Thursday, 20 November 2014

Alcollarín offerings

White Stork and Black Stork at Alcollarín (Martin Kelsey)
My focus was on the two storks which stood at the edge of the water in a monochrome certainty: one white and the other black. The picture told a fuller story. The White Stork stood in the wet pasture whilst the Black Stork stood in water, its irridescent neck and breast suggested in its near-perfect reflection. Although a similar shape and size, the White Stork will feed mainly in grassland on a range on small prey, whereas the Black Stork prefers to forage at the water's edge, on amphibians and small fish. They differ too in their abundance and breeding behaviour: in Extremadura the White Stork is abundant with over 12,000 pairs with their visible nests adorning tall buildings and pylons, as well as the outer canopy of large trees across the region. The Black Stork is much rarer with perhaps 200 pairs, breeding in the safety of inaccessible rocky outcrops and on trees deep in woodland, with the nest  placed out of sight inside the canopy close to the trunk. Both species migrate, although the situation for White Storks is very complex. Some of the Extremaduran population may be resident, some migrate to Africa, whilst in autumn and winter we also play host to White Storks from further north. Likewise whereas most Black Storks at this time of the year will be in Africa and we will not see them in breeding areas until the start of spring, increasing numbers are overwintering in Extremadura, and some of them may be coming here from central Europe.

I was standing on the eastern side of the new reservoir beside the small town of Alcollarín in the south of Cáceres province, which has been created to provide drinking water for local towns as well as supplies for irrigation. The dam has only been completed in recent months and since the end of last winter, when the construction traffic had started to lessen, I have been making regular visits to this slowly expanding water body, just twenty minutes from home. I have been fascinated by how this brand new habitat, surrounded by dehesa farmland and rocky outcrops and set in a wide arena of hills, will be used by wildlife.
Alcollarín Reservoir (Claudia Kelsey)
My gaze shifted from the two storks. Other storks (five Black Storks in total), herons and egrets lined the shore, including some Spoonbill. On partly submerged trees stood Great Cormorants whilst paddling around in the water were a range of dabbling ducks, with Little and Great Crested Grebes. The grebe population here has been outstanding: in late summer there were post-breeding concentrations of over 300 Great Crested Grebes and more than 200 Little Grebe, as well as double figures of Black-necked Grebes. Right from the first of my visits to Alcollarín Reservoir, I have never been disappointed and more than often surprised at what I have found: flocks of Spoonbills seventy-strong, an Eagle Owl gliding over the banks of the reservoir early one morning, a juvenile Peregrine feeding on a Black-winged Stilt....the site was proving to be a gem as a local patch and I felt sure that one day something really unusual would turn up.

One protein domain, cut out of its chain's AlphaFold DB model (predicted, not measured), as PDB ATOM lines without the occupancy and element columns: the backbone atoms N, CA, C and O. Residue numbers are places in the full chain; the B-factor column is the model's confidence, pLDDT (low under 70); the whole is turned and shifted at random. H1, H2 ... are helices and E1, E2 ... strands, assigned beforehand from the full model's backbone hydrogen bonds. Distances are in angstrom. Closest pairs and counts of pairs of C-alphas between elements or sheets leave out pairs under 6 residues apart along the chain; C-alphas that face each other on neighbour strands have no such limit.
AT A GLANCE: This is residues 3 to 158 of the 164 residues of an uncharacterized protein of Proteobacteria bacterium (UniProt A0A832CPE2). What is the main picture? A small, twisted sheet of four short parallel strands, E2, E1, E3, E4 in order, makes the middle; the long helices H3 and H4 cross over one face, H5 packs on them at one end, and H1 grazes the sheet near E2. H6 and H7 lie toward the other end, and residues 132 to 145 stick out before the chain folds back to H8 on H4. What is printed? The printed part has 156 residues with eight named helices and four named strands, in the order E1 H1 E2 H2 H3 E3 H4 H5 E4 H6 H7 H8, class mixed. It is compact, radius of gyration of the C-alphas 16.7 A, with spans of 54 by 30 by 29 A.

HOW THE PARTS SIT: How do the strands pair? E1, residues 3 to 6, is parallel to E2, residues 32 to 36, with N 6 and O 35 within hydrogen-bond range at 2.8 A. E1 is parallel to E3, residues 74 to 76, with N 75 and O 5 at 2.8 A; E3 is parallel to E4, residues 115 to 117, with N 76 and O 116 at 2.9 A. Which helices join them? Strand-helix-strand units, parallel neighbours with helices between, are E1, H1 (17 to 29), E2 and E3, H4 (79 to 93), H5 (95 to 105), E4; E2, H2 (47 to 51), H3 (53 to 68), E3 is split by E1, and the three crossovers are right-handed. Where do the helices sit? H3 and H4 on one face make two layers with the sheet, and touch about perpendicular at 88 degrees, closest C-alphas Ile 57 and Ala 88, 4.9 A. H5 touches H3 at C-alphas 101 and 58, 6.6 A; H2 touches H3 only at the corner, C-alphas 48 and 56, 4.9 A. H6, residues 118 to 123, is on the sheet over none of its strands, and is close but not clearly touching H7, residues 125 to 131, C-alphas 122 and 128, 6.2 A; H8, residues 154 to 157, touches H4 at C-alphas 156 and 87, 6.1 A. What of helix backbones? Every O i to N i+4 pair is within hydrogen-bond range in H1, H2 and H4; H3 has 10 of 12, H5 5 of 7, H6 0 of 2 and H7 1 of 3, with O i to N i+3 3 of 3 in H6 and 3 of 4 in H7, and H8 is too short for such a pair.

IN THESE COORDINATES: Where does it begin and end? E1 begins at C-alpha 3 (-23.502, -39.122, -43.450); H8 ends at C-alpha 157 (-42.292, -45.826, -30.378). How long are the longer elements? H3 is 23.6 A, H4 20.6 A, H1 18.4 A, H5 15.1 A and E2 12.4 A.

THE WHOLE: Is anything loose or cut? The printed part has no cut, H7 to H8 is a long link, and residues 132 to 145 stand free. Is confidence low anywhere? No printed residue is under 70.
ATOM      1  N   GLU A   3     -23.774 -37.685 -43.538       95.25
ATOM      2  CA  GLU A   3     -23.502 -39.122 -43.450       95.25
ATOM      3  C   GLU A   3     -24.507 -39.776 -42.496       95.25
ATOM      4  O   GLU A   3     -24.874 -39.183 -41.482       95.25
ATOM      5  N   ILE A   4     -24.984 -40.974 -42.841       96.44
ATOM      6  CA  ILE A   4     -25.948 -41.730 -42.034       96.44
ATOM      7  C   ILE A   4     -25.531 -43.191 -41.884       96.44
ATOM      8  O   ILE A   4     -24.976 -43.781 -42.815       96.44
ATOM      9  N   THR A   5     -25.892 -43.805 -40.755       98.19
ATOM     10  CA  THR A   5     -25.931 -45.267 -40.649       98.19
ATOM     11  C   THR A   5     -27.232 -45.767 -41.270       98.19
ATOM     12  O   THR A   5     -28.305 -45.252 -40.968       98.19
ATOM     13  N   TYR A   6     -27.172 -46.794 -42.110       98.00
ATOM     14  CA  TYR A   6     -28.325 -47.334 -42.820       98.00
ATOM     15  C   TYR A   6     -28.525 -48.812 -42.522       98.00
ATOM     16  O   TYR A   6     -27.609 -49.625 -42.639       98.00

As I looked beyond the storks to amongst the duck, I noticed a smaller duck diving. Most of the duck on the water at the present were surface feeders, so immediately I got my telescope lined-up to the area of water where this bird had been. It popped up buoyantly and instantly I realised that it was something very special. Its tail stuck up stiffly and its head had white sides with a broad dark stripe through the eye. Its bill also looked odd, appearing heavily swollen at the base. And then, just beside it an identically plumaged duck also appeared. there were two of them. They were female or first-winter White-headed Ducks, the first I had ever seen in Extremadura and indeed the first seen in the region for eleven years...there had in fact only been three previous records. It is a rare species of natural, shallow eutrophic water bodies in the south and east of Spain, preferring a type of habitat is is very limited in Extremadura.

Distant photo of Extremadura's first White-headed Ducks since 2003 (Martin Kelsey)
I managed to get some distant photos and then sent messages out so that others too could see them. Two friends of mine, Marc and José, arrived later that day and not only did they too see the White-headed Ducks, they caught a glimpse amongst the evening gathering of Black-headed Gulls an even rarer visitor, a Bonaparte's Gull from North America - the first ever to be seen in Extremadura.